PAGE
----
After a few days, the brine may begin giving off tiny bubbles. Keep an eye on it and skim off any white foam that rises to the surface, giving the bag a rinse if necessary. The cucumbers will begin turning darker and to taste, well, brined after just two days. Let them go for a week and they should turn olive green throughout. Remove the bag, skim any new foam, close container fast, and put in the fridge.

These are meant to be eaten in fairly quick order and are not intended for long storage. Make yourself a sandwich, grill up some burgers, or snack on them Russian style, with shots of vodka.


MitMoi said...

Okay, I am lost. I place the cucumbers in the container. I fill the container with the brine. Then I place a zip-lock bag on top? of the container also with brine? Or inside the container with brine? Or put the plate/container inside a zip-lock bag??

Could you provide a visual for this? As you can tell ... I am not getting it. :(

lol - wv = expla ... a cross between an explicative and explanation.

Matthew Rowley said...

Hey MitMoi ~

Sorry for the confusion. I'm getting ready to hit the road for a few weeks, but I dropped a new thumbnail photo in the post, so let's see if this clarifies:

1) "I place the cucumbers in the container." — yes

2) "I fill the container with the brine." — yes. Well, almost full. You want to leave some headspace to accommodate the plastic bag you'll put *inside* the container.

3) Now, put the brine-and-cucumber container on top a plate (or a pyrex baking dish, or some other non-reactive dish—I used a plastic plate). If the stuff burbles over, it'll save you cleaning the counter.

4) Stuff the bag into the opening of the container with the cukes and brine. Its purpose is to block air from the surface of the cucumbers.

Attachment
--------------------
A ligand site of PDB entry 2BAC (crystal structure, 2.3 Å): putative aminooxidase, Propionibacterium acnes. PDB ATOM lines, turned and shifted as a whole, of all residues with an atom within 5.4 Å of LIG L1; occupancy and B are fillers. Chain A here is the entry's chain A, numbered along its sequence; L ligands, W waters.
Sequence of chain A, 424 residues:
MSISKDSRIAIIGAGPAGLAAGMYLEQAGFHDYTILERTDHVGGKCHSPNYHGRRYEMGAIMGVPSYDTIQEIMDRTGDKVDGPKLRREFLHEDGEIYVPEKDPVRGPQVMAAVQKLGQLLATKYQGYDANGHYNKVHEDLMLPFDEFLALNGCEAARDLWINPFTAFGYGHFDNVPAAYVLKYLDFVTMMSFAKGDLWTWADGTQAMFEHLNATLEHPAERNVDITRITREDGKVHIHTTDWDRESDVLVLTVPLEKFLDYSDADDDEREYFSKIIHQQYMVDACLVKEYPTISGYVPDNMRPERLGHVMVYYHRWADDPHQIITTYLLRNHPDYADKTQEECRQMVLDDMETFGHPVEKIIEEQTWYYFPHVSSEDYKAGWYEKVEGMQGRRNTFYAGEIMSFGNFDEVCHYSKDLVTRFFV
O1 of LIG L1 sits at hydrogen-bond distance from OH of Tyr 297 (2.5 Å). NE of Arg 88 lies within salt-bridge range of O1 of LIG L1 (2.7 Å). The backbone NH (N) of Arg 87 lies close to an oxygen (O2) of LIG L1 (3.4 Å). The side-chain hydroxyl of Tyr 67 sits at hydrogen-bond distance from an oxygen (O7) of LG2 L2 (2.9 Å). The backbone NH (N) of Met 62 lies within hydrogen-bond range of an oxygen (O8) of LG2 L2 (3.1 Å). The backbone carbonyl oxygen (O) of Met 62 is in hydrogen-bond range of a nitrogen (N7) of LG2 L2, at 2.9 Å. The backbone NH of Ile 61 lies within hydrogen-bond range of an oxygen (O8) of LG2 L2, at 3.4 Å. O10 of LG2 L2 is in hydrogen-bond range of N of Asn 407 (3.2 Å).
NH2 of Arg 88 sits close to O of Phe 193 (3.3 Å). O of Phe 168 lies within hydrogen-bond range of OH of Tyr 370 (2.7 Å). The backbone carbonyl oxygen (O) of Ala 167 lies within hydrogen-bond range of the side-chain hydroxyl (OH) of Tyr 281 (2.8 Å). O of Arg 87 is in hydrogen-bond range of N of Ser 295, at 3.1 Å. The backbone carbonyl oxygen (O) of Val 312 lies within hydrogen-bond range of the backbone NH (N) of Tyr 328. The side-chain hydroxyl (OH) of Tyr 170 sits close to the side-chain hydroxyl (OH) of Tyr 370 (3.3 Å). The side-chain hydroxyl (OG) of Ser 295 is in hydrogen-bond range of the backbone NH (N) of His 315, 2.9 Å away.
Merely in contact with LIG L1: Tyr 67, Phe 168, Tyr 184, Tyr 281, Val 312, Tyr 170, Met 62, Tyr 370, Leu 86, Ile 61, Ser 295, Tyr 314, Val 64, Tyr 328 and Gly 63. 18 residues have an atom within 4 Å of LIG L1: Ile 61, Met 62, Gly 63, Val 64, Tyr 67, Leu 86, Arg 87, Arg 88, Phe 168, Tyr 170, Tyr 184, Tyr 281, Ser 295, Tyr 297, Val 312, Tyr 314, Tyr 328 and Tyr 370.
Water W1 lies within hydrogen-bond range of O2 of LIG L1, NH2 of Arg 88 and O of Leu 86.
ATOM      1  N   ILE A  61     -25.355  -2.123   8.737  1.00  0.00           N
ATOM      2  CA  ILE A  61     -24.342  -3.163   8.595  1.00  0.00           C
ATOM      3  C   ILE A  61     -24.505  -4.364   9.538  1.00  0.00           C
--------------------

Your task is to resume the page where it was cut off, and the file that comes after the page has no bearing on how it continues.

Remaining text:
5) Pour additional brine *into* the bag. Squeeze out excess air. Seal it. It should now weigh down the cucumbers under the surface of the brine in the jar, thus sealing out air.

6) Do not put a lid on the jar—leave it off entirely until the pickles are done.

7) Secure a piece of cheesecloth over the mouth of jar.

I don't have any photos of the bag actually in the mouth of the jar, but let me know if this makes sense now.

~ rowley

Anonymous said...

This makes better sense but in your 2nd explaination in number 5 you say seal it then in number 6 you say don't put a lid on it,but thanks for clearing up what I think some of us were confused about,the recipe sounds great I can't wait to try it.

Matthew Rowley said...

Ahhh...Sorry for the ambiguity. Seal *the bag* is what I meant. So that its contents don't spill out all over the place.

lisa said...

thank you good and easy to follow

Matthew Rowley said...

Thanks, Lisa ~ It's Saturday afternoon. I've got the house to myself and a load of small cucumbers in the fridge. I'd been planning an entirely different dish with them, but you just reminded me that this is much easier than what I was planning. Cheers!

Dianna said...

Is there a way to can these in a water bath after they have fermented? If not, how long would they last in the fridge?